Urban Velo

Yakima StickUp

Yakima StickUpYakima is arguably the most popular name in automobile bike racks. They’ve been making roof racks since 1980, and hitch racks like the StickUp since 1996. While many people will forever be fans of roof racks, I’m short and thus I’m not. Plus, I don’t like the idea of one of my bikes getting crushed overhead in a low clearance situation.

Almost anyone who’s used a hitch rack swears by them. The only real disadvantages are that it can get in the way of accessing your trunk, tailgate hatch, or rear door. And it can be a hassle to install and remove it regularly. Meanwhile a hitch rack is easy to load and unload, keeps the bikes relatively out of harm’s way, and just “feels” like a more secure bike transport system. For those who are conscious of their automobile’s appearance, a hitch rack doesn’t really come into contact with the vehicle, save for the hitch mount interface, so you’re apt to do less damage than with a roof rack or a trunk rack. Granted, most vehicles don’t come standard with a hitch mount, but places like U-Haul can fit one to most vehicles, and prices seem to hover around $250 installed.

The StickUp is a mid-level hitch rack. It’s solidly built and displays the high level of finishing that all Yakima racks exhibit. Personally, I wouldn’t mind one of their entry-level racks, but according to their website the most affordable hitch mount for my vehicle was the StickUp.

The StickUp holds two bikes fully assembled. A ratcheting arm secures the top tube from above, and a ratcheting strap secures one of the two wheels. The other wheel sits in a tray that holds it deceptively well. The tray with the ratcheting strap can slide to accommodate bikes with different wheelbases.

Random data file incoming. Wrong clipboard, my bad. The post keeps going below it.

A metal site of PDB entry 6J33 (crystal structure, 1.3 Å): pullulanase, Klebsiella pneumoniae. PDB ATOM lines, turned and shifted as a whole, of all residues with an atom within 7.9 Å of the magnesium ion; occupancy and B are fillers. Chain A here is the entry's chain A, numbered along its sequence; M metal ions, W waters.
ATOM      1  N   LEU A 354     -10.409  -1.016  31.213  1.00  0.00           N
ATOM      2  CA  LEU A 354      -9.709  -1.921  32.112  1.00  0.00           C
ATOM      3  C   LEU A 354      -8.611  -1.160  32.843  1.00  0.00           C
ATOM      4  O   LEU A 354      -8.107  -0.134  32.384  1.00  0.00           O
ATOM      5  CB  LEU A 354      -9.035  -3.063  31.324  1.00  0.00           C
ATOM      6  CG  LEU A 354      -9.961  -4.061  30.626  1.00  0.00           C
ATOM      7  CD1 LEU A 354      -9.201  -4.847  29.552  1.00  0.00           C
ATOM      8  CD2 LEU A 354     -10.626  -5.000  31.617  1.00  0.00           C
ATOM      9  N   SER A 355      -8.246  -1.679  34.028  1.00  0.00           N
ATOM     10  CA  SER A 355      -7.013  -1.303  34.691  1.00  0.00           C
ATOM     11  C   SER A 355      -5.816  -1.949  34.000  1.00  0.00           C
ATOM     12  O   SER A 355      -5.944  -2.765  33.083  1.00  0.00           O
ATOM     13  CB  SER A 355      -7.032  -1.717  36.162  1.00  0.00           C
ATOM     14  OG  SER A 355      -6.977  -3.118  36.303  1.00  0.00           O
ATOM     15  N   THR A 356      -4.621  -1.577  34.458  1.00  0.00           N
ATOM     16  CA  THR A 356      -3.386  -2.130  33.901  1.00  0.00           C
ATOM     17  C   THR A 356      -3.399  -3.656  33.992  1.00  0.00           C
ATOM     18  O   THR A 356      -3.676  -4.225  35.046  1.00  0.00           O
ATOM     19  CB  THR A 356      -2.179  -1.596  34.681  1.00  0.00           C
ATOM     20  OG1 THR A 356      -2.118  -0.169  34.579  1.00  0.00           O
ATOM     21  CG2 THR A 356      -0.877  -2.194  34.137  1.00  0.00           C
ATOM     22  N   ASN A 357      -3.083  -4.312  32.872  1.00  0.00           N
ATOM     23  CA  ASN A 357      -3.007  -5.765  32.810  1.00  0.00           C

While the StickUp performs exactly as promised, I admit I’m a bit paranoid when it comes to toting my precious mountain bikes around. So I add a steel cable lock to the mix, and fasten the ratcheting arm to the top tube with a Velcro strap. Just to be safe. As far as security goes, unfortunately there’s no great solution for leaving your bikes unattended, since the rack itself is merely bolted to the hitch mount.

At 42 pounds, the StickUp might not be the best choice for people who plan to take the rack on and off of their vehicle regularly. Thankfully it folds up when not in use, and even when loaded it can drop down for convenient trunk access. Personally, I don’t mind taking it on and off, and I’m sure that storing it indoors will keep it working smoothly for years to come. Either way, Yakima recommends pretty simple routine lubrication and maintenance.

The StickUp retails for $259 and carries a lifetime warranty. Oh, and it features an integrated bottle opener. Check out www.yakima.com

About Urban Jeff

I'm about to have a nervous breakdown, my head really hurts. Contact me.

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  1. MaxwellJuly 23, 2013 at 2:23 am

    Funny, I’m way more worried about getting rear ended or clipped in a parking lot with a hitch rack than hitting something low with a roof rack .

  2. rbJuly 23, 2013 at 11:04 am

    One thing to take note of: make sure the exhaust is not dumping onto one of the bikes’ tires. I’ve seen many tires ruined from this.

  3. UrbanVelo.org – Featuring StickUp – July 23, 2013 | Yakima PR BlogJuly 25, 2013 at 6:15 pm

    [...] Read Full Post Download PDF [...]

  4. AnthonyFebruary 5, 2014 at 12:56 am

    I’m on Maxwell’s side on that one.
    overhead is less accident prone.
    Unless the height is an issue for people that just can not put a bike up there or take it down.
    My grama (88yrs old) just uses a mini van and puts it in the back hatch.

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